There's an easy way to build a global custody portfolio: Let a roaring bull market swell assets and boost related fees. Unfortunately, that hasn't been an option for most of the past three years, so custodians have had to look for alternative ways to grow.
One method is to buy. State Street Corp. in January completed its acquisition of Deutsche Bank's E2.2 trillion ($2.4 trillion) global securities services portfolio. The $1.5 billion transaction helped bring State Street's total custody assets up to $8.5 trillion by midyear, putting a little distance between itself and archrivals Bank of New York ($7.8 trillion) and J.P. Morgan Chase & Co. ($6.7 trillion).
The purchase also strengthened State Street's position in a potentially high-growth market, cross-border processing. As of March 31 the Boston-based bank had $1.7 trillion in international custody assets, up 50 percent from a year earlier, lifting it to fourth place from sixth in Institutional Investor's annual ranking of cross-border holdings (see complete table, page 202).
"The U.S. is showing signs of slowing growth," notes Joseph Hooley, head of investor services at State Street. "Meanwhile, markets in Europe are on the front end of pension reform. There's a high likelihood that Europe will grow faster than the U.S., and U.S. fund managers will want access. State Street will be ready to provide them global custody services when they make the move."
State Street is only now beginning to consolidate the Deutsche Bank purchase; it claims to be retaining 90 percent of the revenue from Deutsche's clients.
Other major players found it tough to grow assets amid rugged markets and the declining dollar. The greenback's fall -- 22 percent versus the euro over the survey period -- gave non-U.S. banks' balances a boost.
Bank of New York, Citibank and J.P. Morgan Chase are all within 3 percent of the custody assets that they had at the time of II's 2002 ranking. In the cross-border category Citi grew by 0.5 percent, to $3.5 trillion, to maintain a roughly $1.6 trillion lead over both J.P. Morgan Chase and BoNY, which were off by 3 percent and 1 percent, respectively.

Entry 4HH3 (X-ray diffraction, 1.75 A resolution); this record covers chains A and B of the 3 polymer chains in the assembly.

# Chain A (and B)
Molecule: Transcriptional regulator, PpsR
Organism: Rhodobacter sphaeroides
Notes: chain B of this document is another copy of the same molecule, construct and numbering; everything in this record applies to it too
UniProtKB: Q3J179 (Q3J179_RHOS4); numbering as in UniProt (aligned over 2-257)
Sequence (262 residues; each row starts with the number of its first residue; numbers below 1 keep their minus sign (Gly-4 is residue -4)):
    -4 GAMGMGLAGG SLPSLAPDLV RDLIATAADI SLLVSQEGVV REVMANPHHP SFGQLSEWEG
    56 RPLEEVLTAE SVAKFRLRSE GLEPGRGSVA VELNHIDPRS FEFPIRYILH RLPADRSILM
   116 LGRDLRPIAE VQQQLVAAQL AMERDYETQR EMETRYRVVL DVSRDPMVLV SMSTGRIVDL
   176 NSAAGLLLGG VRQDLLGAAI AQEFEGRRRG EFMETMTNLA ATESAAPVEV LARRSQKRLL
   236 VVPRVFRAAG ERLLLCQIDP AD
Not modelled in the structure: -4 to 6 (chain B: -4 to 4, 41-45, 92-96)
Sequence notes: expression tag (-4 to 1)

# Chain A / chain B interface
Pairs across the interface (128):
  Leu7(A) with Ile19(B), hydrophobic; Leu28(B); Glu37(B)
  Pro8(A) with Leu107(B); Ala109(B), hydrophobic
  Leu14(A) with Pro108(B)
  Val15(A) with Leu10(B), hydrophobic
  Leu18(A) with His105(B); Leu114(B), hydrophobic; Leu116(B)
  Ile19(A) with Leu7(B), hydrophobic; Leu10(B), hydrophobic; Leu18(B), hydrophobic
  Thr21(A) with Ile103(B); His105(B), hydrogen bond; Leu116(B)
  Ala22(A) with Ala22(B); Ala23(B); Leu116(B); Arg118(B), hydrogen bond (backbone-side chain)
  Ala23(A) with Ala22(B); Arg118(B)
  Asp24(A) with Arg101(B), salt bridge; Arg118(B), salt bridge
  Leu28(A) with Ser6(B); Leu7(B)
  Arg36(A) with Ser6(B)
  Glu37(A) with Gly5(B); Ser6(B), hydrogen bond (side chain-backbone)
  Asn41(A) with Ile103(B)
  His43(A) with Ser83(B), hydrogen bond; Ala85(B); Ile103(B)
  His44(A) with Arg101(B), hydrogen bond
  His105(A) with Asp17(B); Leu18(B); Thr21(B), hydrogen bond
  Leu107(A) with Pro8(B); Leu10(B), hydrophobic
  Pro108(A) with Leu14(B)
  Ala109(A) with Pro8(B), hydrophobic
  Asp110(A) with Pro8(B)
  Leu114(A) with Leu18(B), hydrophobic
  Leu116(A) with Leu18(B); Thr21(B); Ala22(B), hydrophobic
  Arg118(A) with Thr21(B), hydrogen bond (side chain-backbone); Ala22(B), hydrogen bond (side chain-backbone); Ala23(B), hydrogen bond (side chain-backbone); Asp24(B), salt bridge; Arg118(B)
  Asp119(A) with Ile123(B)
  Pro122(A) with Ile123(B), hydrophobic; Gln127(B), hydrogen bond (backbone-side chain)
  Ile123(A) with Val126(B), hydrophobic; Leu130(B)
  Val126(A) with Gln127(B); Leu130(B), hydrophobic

Citibank's global subcustodian assets -- the biggest pool by far in that subcategory -- fell 2 percent, to $2.9 trillion.
Custodians looking to get bigger are also focusing on markets that defy the overall slow growth trend. RBC Financial Group, which in 2002 jumped from No. 13 to No. 8 in global assets, climbed another notch this year, to No. 7, as assets rose 10 percent, to $549 billion. RBC, the parent of Toronto-based Royal Bank of Canada, has set its sights primarily on European countries, particularly in Scandinavia, that are pushing private retirement savings programs, says José Placido, senior vice president of institutional and investor services. The bank also has high hopes for Australia, where pension reform is getting under way.
London's HSBC Bank grew even faster: Its cross-border assets jumped by 53 percent, to $616 billion, good for sixth place in the II ranking, with less than half the assets of No. 5 BNP Paribas.
Of course, custodians can also grow by reeling in new clients. No. 20 Investors Bank & Trust Co. of Boston, up 46 percent, to $98 billion, is reaping the rewards of its 2001 signing of Barclays Global Investors. Other big percentage gainers in global custody included No. 8 Société Générale, 61 percent (41 percent in euro terms), and No. 12 Fortis Bank, 85 percent (51 percent). But the dollars gained in these instances are relatively few as assets become increasingly concentrated among the larger players.